Most of us have trouble sleeping at night, even if we do turn in early. And not to mention the stress and workload that follow you home.
An event held last month focused on how much sleep we should be getting (more than we probably are) and how to get it. The event has prompted the strange claim that eating two kiwi fruits before bed leads to better kip – the result of a 2011 study at the Taipei Medical University – to resurface.
While the 2011 study was supported by the world’s largest marketer of kiwifruit and had just 24 participants; let’s take a look at the food that will help us get a good night’s sleep.
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Poultry and nuts
Turkey and chicken contain high levels of tryptophan, which also boosts serotonin. “Foods that are high in tryptophan and vitamin B6 will help you make melatonin, the sleep hormone,” says Nerina Ramlakhan, sleep expert and author of Fast Asleep, Wide Awake. Other good sources of both are beans, lentils, cheese, tofu, tuna, eggs, whole grains, nuts, and seeds.
Or you could consume melatonin itself. “This would include things such as tart cherries, cherry juice, and oats,” says Ramlakhan.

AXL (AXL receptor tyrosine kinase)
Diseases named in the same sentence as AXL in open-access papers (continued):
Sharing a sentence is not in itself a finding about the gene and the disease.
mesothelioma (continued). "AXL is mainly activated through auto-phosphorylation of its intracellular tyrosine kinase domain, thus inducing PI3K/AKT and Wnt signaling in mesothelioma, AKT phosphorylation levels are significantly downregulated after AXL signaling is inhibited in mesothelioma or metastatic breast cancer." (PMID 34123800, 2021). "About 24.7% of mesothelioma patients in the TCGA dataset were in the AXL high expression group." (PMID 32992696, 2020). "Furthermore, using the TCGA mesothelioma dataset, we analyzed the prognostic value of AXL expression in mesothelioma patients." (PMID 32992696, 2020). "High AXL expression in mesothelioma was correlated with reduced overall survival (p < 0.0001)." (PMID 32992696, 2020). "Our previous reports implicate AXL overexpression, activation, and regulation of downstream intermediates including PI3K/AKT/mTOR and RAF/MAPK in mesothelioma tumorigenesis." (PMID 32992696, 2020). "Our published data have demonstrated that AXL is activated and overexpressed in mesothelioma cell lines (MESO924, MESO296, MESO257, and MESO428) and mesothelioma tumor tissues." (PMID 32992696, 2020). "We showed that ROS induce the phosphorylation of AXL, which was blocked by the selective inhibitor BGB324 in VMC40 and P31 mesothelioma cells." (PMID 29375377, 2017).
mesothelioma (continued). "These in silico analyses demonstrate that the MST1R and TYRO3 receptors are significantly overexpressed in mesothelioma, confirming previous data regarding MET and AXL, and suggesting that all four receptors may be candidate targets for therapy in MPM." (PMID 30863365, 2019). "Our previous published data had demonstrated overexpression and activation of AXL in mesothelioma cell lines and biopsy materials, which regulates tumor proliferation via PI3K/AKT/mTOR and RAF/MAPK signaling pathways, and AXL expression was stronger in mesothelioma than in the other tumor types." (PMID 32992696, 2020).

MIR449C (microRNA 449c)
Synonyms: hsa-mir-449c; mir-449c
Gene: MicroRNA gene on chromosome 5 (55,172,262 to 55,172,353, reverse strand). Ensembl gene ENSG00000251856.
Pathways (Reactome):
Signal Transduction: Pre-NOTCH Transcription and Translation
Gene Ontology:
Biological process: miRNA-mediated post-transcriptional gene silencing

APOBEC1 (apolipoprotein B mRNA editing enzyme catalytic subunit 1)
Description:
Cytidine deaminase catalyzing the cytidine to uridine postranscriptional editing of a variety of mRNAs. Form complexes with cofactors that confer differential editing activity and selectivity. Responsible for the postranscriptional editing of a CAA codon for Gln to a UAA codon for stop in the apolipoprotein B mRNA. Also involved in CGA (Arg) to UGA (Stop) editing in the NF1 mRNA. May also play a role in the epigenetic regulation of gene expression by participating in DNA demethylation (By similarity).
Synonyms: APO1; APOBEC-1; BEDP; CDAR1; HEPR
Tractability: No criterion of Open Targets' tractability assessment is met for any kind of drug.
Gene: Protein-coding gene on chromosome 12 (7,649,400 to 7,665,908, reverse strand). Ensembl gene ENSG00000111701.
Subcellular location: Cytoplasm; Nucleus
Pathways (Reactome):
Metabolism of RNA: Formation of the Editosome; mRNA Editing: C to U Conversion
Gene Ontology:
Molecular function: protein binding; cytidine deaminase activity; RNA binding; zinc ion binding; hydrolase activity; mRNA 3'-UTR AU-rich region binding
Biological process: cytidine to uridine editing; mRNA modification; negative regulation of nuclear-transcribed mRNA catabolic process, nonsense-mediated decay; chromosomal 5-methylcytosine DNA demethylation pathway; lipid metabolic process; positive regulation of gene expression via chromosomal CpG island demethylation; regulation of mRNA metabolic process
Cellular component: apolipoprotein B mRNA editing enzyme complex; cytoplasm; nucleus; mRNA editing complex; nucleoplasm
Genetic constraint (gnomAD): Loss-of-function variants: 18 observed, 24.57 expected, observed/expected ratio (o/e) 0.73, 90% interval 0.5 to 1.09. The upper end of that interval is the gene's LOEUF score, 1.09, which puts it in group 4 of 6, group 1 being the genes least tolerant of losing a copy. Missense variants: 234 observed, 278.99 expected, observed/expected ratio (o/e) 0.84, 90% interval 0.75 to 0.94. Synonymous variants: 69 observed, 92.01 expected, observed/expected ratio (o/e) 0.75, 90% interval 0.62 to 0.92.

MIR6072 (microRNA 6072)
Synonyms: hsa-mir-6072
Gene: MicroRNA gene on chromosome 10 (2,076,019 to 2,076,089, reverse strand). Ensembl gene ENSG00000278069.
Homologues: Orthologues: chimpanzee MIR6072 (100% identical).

Bananas and leafy vegetables
“Foods that are high in potassium and magnesium help to relax the muscles because a lot of people suffer from things such as restless legs,” says Ramlakhan. Good sources of magnesium include whole grains, nuts, and dark green leafy vegetables. Potassium-rich foods include bananas, potatoes, apricots, and milk.
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A study last year by the University of Colorado Boulder found that prebiotic fiber, found in foods such as chickpeas, artichokes and leeks, and which feed “good” bacteria in the gut, may improve sleep. The study was done on rats, so it is too early to say whether it could work in humans.
A Columbia University study, using 26 volunteers, found that a diet rich in fibre – foods such as beans, lentils, berries and whole grains – may lead to better sleep, while a diet with a “greater intake of saturated fat and lower intake of fibre was associated with a lighter, less deep sleep profile”.
And it matters when you eat
Anyone who has gorged on a giant Sunday lunch will know just how sleepy it can make you afterward, but smaller, regular meals are important for improved sleep, says Ramlakhan. “A lot of people feel sleepy after a big meal because they overeat and the rate of change in their blood sugar stimulates the insulin response which sedates them,” she says. “It’s not just what you eat, it’s also your patterns of eating that make a difference. Make sure you eat breakfast – it stabilizes blood sugar and minimizes your production of adrenaline.” It will help produce melatonin later on.